He is well aware that it's hard to change the image of a site such as Hiriya. Say that word to your average Israeli and his association, without thinking, will be "garbage." Landscape architects can't change a place's image per se, Latz notes: Changing the public's attitude is part of a process. He suggests keeping places undergoing a makeover, like Hiriya, open to the public, to accustom people to the thought that the place will have a new use.

One can't work miracles. You can sweep it under a rug or take it elsewhere, but contamination remains contamination, Latz says. Therefore, the best solution ecologically speaking is to handle it directly - and on site.

Indeed, the plan for the Sharon park includes various facilities that exploit the trash buried at Hiriya. One is producing electricity from the methane and other gases being released by the rotting garbage; another recycles discarded plastic, and so on.

Latz believes in working with the material at hand. Since the 19th century, our environment has been dominated by technology, he explains. This is especially true in the urban environment, where in fact it's taken for granted. He believes that technological elements should be recognized as being part and parcel of landscape architecture. "They should be part of the modern concept of a pragmatic city," he urges.

His principles are manifested in his plan for Hiriya. Yes, a lot of vegetation will be added to this project, and landscape issues will be addressed. But the elements of trash recycling and industry will remain.

Latz's plan for renewing the site has reached advanced stages, and works have already begun. But it looks like much water will flow down the Dan before Ariel Sharon Park becomes the Central Park of the greater Tel Aviv area, because there's a snag - money.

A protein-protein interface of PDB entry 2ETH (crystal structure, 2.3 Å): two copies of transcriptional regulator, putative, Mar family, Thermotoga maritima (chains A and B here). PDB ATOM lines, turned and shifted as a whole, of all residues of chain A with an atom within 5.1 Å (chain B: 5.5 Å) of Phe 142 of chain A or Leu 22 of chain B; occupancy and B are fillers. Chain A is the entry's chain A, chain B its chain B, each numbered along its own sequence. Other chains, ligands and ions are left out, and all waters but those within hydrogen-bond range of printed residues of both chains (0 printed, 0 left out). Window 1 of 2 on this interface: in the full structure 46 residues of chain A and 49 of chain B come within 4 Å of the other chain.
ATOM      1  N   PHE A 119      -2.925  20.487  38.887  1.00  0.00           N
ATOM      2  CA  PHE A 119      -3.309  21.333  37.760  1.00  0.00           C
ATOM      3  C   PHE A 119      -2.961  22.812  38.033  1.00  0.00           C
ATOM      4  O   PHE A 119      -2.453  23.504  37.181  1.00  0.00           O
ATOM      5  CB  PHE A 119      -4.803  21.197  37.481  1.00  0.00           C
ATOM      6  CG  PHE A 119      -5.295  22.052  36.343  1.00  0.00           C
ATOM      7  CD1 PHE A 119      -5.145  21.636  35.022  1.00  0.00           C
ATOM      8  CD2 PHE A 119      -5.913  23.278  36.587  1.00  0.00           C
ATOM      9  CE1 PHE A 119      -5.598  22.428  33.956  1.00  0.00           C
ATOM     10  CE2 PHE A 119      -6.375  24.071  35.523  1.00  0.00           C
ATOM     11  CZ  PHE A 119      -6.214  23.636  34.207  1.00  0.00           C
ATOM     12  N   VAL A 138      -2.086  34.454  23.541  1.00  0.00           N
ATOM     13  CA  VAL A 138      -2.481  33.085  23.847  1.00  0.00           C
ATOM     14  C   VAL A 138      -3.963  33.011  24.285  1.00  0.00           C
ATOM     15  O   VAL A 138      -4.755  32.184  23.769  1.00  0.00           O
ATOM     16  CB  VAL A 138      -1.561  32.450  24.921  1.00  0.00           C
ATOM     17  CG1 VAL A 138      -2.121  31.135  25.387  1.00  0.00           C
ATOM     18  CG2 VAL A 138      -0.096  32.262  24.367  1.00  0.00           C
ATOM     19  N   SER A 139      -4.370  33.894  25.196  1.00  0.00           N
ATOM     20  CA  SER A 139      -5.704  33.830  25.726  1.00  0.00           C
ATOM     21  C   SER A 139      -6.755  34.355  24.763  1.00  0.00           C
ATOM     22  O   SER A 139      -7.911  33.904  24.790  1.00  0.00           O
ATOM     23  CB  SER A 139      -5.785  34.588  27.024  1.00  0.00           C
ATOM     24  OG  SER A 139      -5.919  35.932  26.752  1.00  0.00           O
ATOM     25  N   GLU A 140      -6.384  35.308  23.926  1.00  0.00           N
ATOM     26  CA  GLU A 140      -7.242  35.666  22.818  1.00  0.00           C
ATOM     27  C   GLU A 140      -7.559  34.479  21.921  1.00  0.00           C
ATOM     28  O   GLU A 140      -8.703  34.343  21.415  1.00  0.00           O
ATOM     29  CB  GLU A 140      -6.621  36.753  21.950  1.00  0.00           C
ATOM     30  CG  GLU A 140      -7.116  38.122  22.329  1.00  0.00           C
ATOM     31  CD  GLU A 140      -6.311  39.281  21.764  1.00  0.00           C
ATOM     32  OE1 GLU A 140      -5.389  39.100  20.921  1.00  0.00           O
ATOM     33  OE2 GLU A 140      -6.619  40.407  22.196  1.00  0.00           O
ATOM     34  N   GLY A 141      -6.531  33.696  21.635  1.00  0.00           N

At first the park's planners calculated that the rehabilitation and conversion would cost a quarter-billion shekels, plus a few tens of millions more each year for routine maintenance. Others suspect that the cost will run to NIS 400 million, just to establish the park, plus NIS 60 million a year for routine maintenance. Where is money like that to come from, especially in these economically dark times? And the whole project was supposed to be financed by donations, which makes the problem all the more challenging.

As for the giant hill of dirt in the park that is Hiriya, Latz sees it as a potential "mystery mountain" inside the greater park. By his description, Hiriya the dump is extroverted while Ariel Sharon Park is introverted. Hiriya looms above the space as though the space belongs to it.

This is the raw material from which Latz intends to create a natural site, which will also showcase innovative approaches toward handling it. To that end, the developers intend to use the resources at hand, including agricultural elements and water, he says.

How does one go about planning a giant park like this, while creating a feeling of intimacy? Latz: "An emphasis on structure is essential in large-scale parks. Structured planning can combine the various elements. In the case of Hiriya, it's a smaller element, like an oasis, inside the big garden of Ariel Sharon Park. The elements at Hiriya, the wadi, the terraces, the oasis, emphasize the differences of scale and different kinds of intimacy of landscape inside the park."